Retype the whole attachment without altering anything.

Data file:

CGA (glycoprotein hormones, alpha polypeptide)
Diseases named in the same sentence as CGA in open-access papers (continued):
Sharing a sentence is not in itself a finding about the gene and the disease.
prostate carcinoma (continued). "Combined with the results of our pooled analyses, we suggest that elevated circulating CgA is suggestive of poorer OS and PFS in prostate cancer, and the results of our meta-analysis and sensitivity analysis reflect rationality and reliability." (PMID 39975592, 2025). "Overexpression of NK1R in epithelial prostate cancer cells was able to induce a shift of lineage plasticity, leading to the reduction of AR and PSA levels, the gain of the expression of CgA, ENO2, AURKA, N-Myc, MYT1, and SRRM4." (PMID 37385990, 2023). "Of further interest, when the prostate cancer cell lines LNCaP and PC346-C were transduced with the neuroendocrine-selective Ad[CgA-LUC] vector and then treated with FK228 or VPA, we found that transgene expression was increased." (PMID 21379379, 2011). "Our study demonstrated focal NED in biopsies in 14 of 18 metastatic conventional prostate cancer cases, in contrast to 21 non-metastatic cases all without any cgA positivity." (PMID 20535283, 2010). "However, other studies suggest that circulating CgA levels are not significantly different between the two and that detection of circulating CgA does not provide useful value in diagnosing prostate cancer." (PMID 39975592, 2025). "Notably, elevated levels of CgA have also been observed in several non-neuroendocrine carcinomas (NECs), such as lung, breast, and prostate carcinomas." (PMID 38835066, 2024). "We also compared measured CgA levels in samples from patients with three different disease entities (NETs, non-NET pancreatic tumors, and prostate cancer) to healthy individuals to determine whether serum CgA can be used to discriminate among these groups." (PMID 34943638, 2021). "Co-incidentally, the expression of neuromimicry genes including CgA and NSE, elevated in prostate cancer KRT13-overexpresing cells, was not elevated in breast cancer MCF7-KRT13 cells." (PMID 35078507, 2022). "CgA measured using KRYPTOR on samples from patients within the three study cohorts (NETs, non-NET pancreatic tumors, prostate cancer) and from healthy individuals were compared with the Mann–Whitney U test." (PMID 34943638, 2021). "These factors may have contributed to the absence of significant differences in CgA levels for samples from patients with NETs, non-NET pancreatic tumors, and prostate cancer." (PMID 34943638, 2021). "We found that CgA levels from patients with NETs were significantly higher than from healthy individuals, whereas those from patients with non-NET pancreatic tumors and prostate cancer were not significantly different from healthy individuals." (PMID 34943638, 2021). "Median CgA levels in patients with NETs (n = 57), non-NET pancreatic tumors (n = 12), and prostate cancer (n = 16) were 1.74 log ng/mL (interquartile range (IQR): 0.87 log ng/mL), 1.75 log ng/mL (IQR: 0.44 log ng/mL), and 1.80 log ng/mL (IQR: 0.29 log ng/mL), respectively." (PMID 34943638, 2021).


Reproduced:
CGA (glycoprotein hormones, alpha polypeptide)
Diseases named in the same sentence as CGA in open-access papers (continued):
Sharing a sentence is not in itself a finding about the gene and the disease.
prostate carcinoma (continued). "Combined with the results of our pooled analyses, we suggest that elevated circulating CgA is suggestive of poorer OS and PFS in prostate cancer, and the results of our meta-analysis and sensitivity analysis reflect rationality and reliability." (PMID 39975592, 2025). "Overexpression of NK1R in epithelial prostate cancer cells was able to induce a shift of lineage plasticity, leading to the reduction of AR and PSA levels, the gain of the expression of CgA, ENO2, AURKA, N-Myc, MYT1, and SRRM4." (PMID 37385990, 2023). "Of further interest, when the prostate cancer cell lines LNCaP and PC346-C were transduced with the neuroendocrine-selective Ad[CgA-LUC] vector and then treated with FK228 or VPA, we found that transgene expression was increased." (PMID 21379379, 2011). "Our study demonstrated focal NED in biopsies in 14 of 18 metastatic conventional prostate cancer cases, in contrast to 21 non-metastatic cases all without any cgA positivity." (PMID 20535283, 2010). "However, other studies suggest that circulating CgA levels are not significantly different between the two and that detection of circulating CgA does not provide useful value in diagnosing prostate cancer." (PMID 39975592, 2025). "Notably, elevated levels of CgA have also been observed in several non-neuroendocrine carcinomas (NECs), such as lung, breast, and prostate carcinomas." (PMID 38835066, 2024). "We also compared measured CgA levels in samples from patients with three different disease entities (NETs, non-NET pancreatic tumors, and prostate cancer) to healthy individuals to determine whether serum CgA can be used to discriminate among these groups." (PMID 34943638, 2021). "Co-incidentally, the expression of neuromimicry genes including CgA and NSE, elevated in prostate cancer KRT13-overexpresing cells, was not elevated in breast cancer MCF7-KRT13 cells." (PMID 35078507, 2022). "CgA measured using KRYPTOR on samples from patients within the three study cohorts (NETs, non-NET pancreatic tumors, prostate cancer) and from healthy individuals were compared with the Mann–Whitney U test." (PMID 34943638, 2021). "These factors may have contributed to the absence of significant differences in CgA levels for samples from patients with NETs, non-NET pancreatic tumors, and prostate cancer." (PMID 34943638, 2021). "We found that CgA levels from patients with NETs were significantly higher than from healthy individuals, whereas those from patients with non-NET pancreatic tumors and prostate cancer were not significantly different from healthy individuals." (PMID 34943638, 2021). "Median CgA levels in patients with NETs (n = 57), non-NET pancreatic tumors (n = 12), and prostate cancer (n = 16) were 1.74 log ng/mL (interquartile range (IQR): 0.87 log ng/mL), 1.75 log ng/mL (IQR: 0.44 log ng/mL), and 1.80 log ng/mL (IQR: 0.29 log ng/mL), respectively." (PMID 34943638, 2021).